1. Computers
  2. Display Drivers
  3. Graphics Cards
  4. Memory
  5. Motherboards
  6. Processors
  7. Software
  8. Storage
  9. Operating Systems


Facebook RSS Twitter Twitter Google Plus


Phoronix Test Suite

OpenBenchmarking Benchmarking Platform
Phoromatic Test Orchestration

Trying Out Ubuntu's Netbook Remix

Michael Larabel

Published on 9 June 2008
Written by Michael Larabel
Page 1 of 2 - 2 Comments

Last week at Computex Taipei the Canonical OEM team had unveiled Netbook Remix. Netbook Remix is based upon the stock package selection found in Ubuntu but with specific optimizations for Mobile Internet Devices and Ultra Mobile PCs. These optimizations include user-interface improvements for potentially new Linux users as well as making the desktop easier to work when running off a small screen. Netbook Remix also has optimizations lower on the Linux stack for power efficiency and performance when using Intel Atom hardware. If you are unfamiliar with this next-generation class of mobile devices, check out our photos of Intel Menlow UMPCs from CES 2008 this past January.

Canonical's Netbook Remix won't be appearing on mobile devices until later this year -- and these software changes are still very much under development -- but interested parties can already check out the source-code and Debian packages for this work. Canonical is publishing this work under the GNU GPLv3 license. For now this work isn't available through any of the Ubuntu repositories, but the packages are hosted within a Launchpad PPA (Personal Package Archive). The Debian repository for Netbook Remix is here for the time being.

The packages that make up Ubuntu Netbook Remix are (currently) go-home-applet, window-picker-applet, maximus, human-netbook-theme, ume-config-notebook, and ume-launcher.

The window-picker-applet resides within the top or bottom panel and shows the title of the current window along with icons for other open but non-focused windows. The window-picker-applet is a nice improvement if you are running Ubuntu on a mobile device, but there are still a few areas for improvement. The human-netbook-theme is based off of the common Human interface (Ubuntu's default theme), but most noticeably presents a new face for the GNOME panels.

The main part for end-users with Netbook Remix is the ume-launcher. When the user isn't within an application, this launcher spans the entire desktop. Ume-launcher isn't based upon any of the existing Linux launchers but has been designed by Canonical. Along the left hand side is the menus found within GNOME's Applications portal, such as Accessories, Games, and Internet. When selecting one of these items, the center area of the Ubuntu Netbook Remix launcher will show the various icons. We would really like to see all of these icons be SVG-based for scaling nicely depending upon the resolution, but unfortunately, that isn't the case now. However, SVG icons aren't an Ubuntu-specific problem but something that needs to be better addressed within GNOME.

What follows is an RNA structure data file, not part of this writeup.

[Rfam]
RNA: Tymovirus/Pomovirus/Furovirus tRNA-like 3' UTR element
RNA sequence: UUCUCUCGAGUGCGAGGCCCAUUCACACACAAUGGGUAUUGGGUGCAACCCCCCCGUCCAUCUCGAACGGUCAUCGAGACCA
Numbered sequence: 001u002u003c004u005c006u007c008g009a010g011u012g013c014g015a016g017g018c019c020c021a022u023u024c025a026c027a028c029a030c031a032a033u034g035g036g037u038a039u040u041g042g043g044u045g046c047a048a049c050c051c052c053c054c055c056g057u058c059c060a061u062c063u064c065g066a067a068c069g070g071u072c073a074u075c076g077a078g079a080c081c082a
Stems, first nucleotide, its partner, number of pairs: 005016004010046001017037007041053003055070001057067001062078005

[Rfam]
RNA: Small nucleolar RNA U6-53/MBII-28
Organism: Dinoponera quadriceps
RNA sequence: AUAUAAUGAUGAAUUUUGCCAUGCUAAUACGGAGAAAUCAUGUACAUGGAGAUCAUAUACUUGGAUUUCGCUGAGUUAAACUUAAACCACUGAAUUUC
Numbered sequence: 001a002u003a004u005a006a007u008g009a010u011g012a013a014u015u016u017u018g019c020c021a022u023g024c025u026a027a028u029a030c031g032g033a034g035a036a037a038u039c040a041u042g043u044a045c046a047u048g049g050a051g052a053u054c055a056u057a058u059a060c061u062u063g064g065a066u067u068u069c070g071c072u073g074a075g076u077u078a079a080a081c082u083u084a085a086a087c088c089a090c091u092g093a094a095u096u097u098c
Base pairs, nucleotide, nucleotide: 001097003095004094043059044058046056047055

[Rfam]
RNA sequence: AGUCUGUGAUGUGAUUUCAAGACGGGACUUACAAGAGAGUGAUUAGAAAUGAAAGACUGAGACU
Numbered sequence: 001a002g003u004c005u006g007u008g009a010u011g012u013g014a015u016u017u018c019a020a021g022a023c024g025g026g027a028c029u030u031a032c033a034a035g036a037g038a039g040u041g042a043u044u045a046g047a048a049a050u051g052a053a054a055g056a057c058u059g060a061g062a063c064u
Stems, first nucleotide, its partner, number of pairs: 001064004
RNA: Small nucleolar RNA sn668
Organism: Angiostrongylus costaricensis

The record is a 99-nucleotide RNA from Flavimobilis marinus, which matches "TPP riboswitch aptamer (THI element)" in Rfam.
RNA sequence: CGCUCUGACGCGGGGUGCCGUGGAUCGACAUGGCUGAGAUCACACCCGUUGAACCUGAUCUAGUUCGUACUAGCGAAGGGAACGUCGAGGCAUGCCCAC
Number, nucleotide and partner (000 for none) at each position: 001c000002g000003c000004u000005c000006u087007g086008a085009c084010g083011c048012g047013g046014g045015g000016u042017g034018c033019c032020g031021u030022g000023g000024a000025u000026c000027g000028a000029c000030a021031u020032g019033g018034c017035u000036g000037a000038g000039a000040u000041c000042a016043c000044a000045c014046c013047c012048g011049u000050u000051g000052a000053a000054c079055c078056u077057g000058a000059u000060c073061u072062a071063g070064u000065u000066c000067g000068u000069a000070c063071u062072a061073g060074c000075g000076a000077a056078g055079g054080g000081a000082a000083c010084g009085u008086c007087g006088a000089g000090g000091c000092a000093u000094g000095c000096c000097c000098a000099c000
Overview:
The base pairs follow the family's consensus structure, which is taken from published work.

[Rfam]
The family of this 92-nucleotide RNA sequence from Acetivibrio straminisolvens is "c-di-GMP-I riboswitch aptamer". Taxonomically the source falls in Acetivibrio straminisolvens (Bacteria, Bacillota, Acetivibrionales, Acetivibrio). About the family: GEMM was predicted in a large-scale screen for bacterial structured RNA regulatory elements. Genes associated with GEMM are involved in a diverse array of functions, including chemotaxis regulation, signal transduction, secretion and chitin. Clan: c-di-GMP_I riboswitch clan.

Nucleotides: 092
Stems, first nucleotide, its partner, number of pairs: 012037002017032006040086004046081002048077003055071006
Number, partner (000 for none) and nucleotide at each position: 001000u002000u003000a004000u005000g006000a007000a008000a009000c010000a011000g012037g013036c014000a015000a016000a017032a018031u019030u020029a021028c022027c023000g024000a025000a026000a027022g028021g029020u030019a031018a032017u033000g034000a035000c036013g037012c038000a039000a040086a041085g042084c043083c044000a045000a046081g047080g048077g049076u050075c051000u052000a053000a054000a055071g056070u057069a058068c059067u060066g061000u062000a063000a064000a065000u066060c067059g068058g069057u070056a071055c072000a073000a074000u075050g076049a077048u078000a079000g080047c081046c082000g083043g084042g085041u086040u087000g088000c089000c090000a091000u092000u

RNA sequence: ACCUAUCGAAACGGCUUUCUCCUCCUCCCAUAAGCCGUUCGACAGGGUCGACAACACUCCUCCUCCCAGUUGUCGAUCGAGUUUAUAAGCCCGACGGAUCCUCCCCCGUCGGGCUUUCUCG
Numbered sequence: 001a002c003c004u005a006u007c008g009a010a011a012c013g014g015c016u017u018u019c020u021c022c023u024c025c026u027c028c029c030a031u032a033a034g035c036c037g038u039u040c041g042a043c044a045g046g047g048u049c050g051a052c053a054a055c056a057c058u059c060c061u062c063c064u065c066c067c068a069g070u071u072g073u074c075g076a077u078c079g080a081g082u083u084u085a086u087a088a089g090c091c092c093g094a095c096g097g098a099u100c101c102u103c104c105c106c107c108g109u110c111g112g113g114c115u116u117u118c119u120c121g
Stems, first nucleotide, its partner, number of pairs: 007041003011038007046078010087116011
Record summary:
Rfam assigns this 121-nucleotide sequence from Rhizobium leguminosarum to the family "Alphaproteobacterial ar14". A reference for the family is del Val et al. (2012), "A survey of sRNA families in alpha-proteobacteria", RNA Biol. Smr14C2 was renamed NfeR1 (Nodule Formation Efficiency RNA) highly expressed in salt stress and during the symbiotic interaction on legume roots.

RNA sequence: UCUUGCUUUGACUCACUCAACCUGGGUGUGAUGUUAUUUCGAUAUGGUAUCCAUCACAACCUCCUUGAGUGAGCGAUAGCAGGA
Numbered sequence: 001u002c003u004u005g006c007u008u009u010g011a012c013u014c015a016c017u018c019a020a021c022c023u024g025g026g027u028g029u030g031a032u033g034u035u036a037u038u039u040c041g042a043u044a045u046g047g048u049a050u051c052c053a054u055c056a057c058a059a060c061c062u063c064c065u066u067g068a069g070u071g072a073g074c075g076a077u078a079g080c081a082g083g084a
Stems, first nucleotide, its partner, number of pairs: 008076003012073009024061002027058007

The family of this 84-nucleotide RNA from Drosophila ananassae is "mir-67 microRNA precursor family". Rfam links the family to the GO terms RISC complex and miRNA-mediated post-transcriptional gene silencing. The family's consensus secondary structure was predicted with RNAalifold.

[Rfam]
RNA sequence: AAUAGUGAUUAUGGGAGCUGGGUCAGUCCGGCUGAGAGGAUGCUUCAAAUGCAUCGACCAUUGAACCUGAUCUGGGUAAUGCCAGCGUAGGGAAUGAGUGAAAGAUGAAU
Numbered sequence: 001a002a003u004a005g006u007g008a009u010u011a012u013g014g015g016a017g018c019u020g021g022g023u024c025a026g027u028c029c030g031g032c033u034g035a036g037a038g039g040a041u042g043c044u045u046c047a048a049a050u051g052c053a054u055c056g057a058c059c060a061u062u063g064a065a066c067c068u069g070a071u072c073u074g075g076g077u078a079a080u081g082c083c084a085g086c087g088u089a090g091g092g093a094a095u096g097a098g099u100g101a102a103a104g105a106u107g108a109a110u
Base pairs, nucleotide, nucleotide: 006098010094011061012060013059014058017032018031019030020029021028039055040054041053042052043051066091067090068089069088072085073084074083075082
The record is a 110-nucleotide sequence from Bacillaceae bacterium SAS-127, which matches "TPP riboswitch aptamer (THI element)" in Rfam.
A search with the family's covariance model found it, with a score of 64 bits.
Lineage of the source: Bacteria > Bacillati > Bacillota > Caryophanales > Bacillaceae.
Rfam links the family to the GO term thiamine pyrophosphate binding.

Latest Linux News
  1. HiSense Chromebook Benchmarks When Running Ubuntu Linux
  2. Mandriva Linux Was Allegedly Brought Down By Employee Lawsuits
  3. GNOME 3.17.2 Is Released As The Latest Look Towards GNOME 3.18
  4. Phoronix Turns 11 Years Old Next Week: How Should We Celebrate?
  5. Ubuntu Community Council Reaffirms Its Decision Against Kubuntu's Leader
  6. Future Plans For Changing Fedora's Installer
  7. Confusion Mounts Over Wayland's Actual License
  8. GNOME's Mutter Now Supports Drag-n-Drop To/From Wayland & X11
  9. Wine 1.7.44 Works On More 64-bit ARM Support
  10. Phoronix Test Suite 5.8 Milestone 5 Brings Near Final "Belev" Experience
Latest Articles & Reviews
  1. Btrfs RAID 0/1/5/6/10 Five-Disk Benchmarks On Linux 4.1
  2. Opening The Gates To Our Daily Open-Source Linux Benchmark Results
  3. The Latest Features For Linux Performance Management + Benchmark Monitoring
  4. Noctua NH-U12DX i4 + NF-F12
Most Viewed News This Week
  1. NVIDIA's Proprietary Driver Is Moving Closer With Kernel Mode-Setting
  2. Features Added To Mesa 10.6 For Open-Source GPU Drivers
  3. Ubuntu's LXD vs. KVM For The Linux Cloud
  4. Friction Building Around An Ubuntu Community Council Decision
  5. The Latest Linux Kernel Git Code Fixes The EXT4 RAID0 Corruption Problem
  6. The CompuLab Fitlet Is A Neat Little Linux PC With AMD SoC
  7. Linux 4.1-rc5 Kernel Released
  8. Russia's Baikal Chips End Up Going For A MIPS CPU